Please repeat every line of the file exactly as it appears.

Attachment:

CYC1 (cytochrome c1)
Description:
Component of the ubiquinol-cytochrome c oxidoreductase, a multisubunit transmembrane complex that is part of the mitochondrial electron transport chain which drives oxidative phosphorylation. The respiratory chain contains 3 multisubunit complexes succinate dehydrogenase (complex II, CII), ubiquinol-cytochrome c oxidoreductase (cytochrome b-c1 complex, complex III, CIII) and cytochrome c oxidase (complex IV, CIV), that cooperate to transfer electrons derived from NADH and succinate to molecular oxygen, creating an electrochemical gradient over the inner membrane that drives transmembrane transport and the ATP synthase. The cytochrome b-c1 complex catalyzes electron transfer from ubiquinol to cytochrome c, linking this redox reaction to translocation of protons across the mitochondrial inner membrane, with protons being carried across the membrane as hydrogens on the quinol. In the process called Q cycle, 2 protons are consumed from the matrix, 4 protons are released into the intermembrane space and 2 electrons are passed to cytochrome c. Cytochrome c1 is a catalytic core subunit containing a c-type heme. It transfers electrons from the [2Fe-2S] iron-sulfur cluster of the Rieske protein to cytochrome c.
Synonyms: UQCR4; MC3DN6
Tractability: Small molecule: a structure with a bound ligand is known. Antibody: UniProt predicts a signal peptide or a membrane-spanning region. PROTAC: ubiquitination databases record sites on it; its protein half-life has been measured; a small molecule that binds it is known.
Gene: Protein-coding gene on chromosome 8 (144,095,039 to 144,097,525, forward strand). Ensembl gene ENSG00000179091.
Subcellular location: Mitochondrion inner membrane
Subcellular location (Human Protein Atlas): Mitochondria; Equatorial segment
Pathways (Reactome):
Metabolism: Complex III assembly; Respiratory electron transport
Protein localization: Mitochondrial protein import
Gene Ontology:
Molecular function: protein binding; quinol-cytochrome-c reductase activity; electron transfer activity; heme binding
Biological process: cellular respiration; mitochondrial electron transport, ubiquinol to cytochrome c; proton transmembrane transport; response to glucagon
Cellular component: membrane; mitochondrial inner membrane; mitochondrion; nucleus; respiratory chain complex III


CYC1 (cytochrome c1)
Description:
Component of the ubiquinol-cytochrome c oxidoreductase, a multisubunit transmembrane complex that is part of the mitochondrial electron transport chain which drives oxidative phosphorylation. The respiratory chain contains 3 multisubunit complexes succinate dehydrogenase (complex II, CII), ubiquinol-cytochrome c oxidoreductase (cytochrome b-c1 complex, complex III, CIII) and cytochrome c oxidase (complex IV, CIV), that cooperate to transfer electrons derived from NADH and succinate to molecular oxygen, creating an electrochemical gradient over the inner membrane that drives transmembrane transport and the ATP synthase. The cytochrome b-c1 complex catalyzes electron transfer from ubiquinol to cytochrome c, linking this redox reaction to translocation of protons across the mitochondrial inner membrane, with protons being carried across the membrane as hydrogens on the quinol. In the process called Q cycle, 2 protons are consumed from the matrix, 4 protons are released into the intermembrane space and 2 electrons are passed to cytochrome c. Cytochrome c1 is a catalytic core subunit containing a c-type heme. It transfers electrons from the [2Fe-2S] iron-sulfur cluster of the Rieske protein to cytochrome c.
Synonyms: UQCR4; MC3DN6
Tractability: Small molecule: a structure with a bound ligand is known. Antibody: UniProt predicts a signal peptide or a membrane-spanning region. PROTAC: ubiquitination databases record sites on it; its protein half-life has been measured; a small molecule that binds it is known.
Gene: Protein-coding gene on chromosome 8 (144,095,039 to 144,097,525, forward strand). Ensembl gene ENSG00000179091.
Subcellular location: Mitochondrion inner membrane
Subcellular location (Human Protein Atlas): Mitochondria; Equatorial segment
Pathways (Reactome):
Metabolism: Complex III assembly; Respiratory electron transport
Protein localization: Mitochondrial protein import
Gene Ontology:
Molecular function: protein binding; quinol-cytochrome-c reductase activity; electron transfer activity; heme binding
Biological process: cellular respiration; mitochondrial electron transport, ubiquinol to cytochrome c; proton transmembrane transport; response to glucagon
Cellular component: membrane; mitochondrial inner membrane; mitochondrion; nucleus; respiratory chain complex III